PN’s election of a new leader this month has left the party trying to paper over a very visible split among its ranks. This split will likely shape the next decade of Maltese politics.
Adrian Delia now stands firmly in the driving seat of the Nationalist Party pitching a “Latin” vision to the electorate. The initiative now lies in the hands of the objectors: the people that supported anyone but Delia in the run up to 17th September.
The objectors are a diverse group with different ideological outlooks, some of whom have already started coming around. This includes liberals and conservatives, party insiders and voters with the faintest of PN leanings, people like MPs Jason Azzopardi and Karol Aquilina, local councillor Michael Briguglio and commentator Manuel Delia.
On my part, I firmly object to Delia ever becoming Prime Minister. The way that he deals with allegations levelled against him by the press and answers legitimate questions about his future plans shows he is fundamentally inconsistent with my vision for a transparent and fair state. His “Latin” vision contradicts the push for an open society.
A home in turmoil
Delia was elected on 17th September with close to 7,800 votes. He is expected to take a seat in Parliament following the 3 October by election, triggered after ally Jean Pierre Debono relinquished his seat. Once elected, Delia will be the third most popular sitting PN MP by vote count, after Simon Busuttil and Beppe Fenech Adami who obtained around 20,000 votes and over 8,000 votes at the 3rd June elections respectively.
By year end, the party intends to elect new deputy leaders and a new administrative and executive committee. Reports suggest that Delia does not have a working majority within the PN parliamentary group. Their hostility was very thinly veiled in the week following the leadership primaries: All MPs that were elected to Parliament following a by-election refused to give up their seat. So did the rest of the MPs who were approached. The impasse ended when Jean Pierre Debono fell on his sword.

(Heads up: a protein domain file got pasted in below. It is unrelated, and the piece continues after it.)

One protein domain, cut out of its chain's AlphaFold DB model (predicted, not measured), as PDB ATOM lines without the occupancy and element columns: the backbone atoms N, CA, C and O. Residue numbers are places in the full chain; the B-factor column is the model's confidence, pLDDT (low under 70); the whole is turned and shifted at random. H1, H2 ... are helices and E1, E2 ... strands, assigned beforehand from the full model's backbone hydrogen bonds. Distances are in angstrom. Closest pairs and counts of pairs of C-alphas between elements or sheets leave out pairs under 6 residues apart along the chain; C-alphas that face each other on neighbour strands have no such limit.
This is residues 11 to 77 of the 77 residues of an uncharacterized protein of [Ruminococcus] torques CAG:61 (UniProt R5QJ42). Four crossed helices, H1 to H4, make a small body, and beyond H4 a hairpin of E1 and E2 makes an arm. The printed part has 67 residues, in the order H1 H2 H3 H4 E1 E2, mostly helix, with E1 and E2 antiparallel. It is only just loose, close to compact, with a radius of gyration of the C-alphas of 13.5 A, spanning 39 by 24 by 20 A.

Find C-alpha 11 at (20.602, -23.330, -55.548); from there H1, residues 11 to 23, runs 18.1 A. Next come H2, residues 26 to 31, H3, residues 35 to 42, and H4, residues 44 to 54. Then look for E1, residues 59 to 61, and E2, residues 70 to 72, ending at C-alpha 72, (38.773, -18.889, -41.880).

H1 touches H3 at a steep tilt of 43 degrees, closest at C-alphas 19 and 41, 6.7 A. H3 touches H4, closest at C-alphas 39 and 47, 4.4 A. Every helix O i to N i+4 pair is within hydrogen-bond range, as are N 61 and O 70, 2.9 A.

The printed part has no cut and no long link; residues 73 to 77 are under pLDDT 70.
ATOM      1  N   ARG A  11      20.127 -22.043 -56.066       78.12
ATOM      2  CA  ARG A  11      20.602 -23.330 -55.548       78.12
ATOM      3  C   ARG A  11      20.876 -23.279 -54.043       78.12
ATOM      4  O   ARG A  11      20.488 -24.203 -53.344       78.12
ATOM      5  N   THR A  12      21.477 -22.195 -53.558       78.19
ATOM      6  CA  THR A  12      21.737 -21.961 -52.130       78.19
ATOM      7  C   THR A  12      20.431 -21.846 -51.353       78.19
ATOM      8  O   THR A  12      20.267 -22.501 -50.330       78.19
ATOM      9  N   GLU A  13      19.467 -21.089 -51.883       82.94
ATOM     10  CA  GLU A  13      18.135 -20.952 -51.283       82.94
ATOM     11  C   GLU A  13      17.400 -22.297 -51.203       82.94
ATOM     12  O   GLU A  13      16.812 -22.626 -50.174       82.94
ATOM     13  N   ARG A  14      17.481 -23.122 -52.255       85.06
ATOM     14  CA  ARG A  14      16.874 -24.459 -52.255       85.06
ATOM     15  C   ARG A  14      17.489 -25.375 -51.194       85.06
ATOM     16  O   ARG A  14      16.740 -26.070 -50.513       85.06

The result of the first round of the primaries, where Delia obtained a relative majority following a poll among party councillors, would also indicate that he might not have a working majority for a while in the General Council (being the forum where all party councillors meet). This situation should change very soon as councillors fall in line behind a message of party unity.
Delia however enjoys the support the party’s active membership, as the 17th September result shows.
Objectors have three strategic options before them that will determine the future of Malta’s political landscape: Abstain, Contain/Co-opt (with an Attack Option) or Clean Break.
Option 1. Abstain
The first option for the objectors is to take a five-year sabbatical and wait for the ‘complicated’ people to do the dirty job and turn down the thumb on Delia’s ‘revolution of the mind’ at the polls.
Many activists in the party seem to have taken this option. Surgeon and former PN candidate Kevin Cassar seems to have opted for this course of action.
Activists resolving to abstain are unhappy at the turn things have taken and have determined that the electoral promise of Delia will inevitably fail at the polls. Their thinking goes that the doors of the party will be open again in five years’ time. In the meantime, it would be beneficial for them to take time off and build their career and contacts.
The risk with this strategy is that it hands over the initiative entirely to Delia. As candidate for Prime Minister, Delia might manage to connect with enough voters to scrape an unlikely victory at the next general election, like he managed to do at the leadership primaries.
Let’s not forget for a moment that Delia’s highly combative and complicated speaking style, centred on rambling speeches peppered with Italianate words that have absolutely no meaning (he even used the word “trapass” when speaking in English to Lovin Malta last week) goes down very well with a segment of the electorate that seems to prize showmanship over ideas and substance.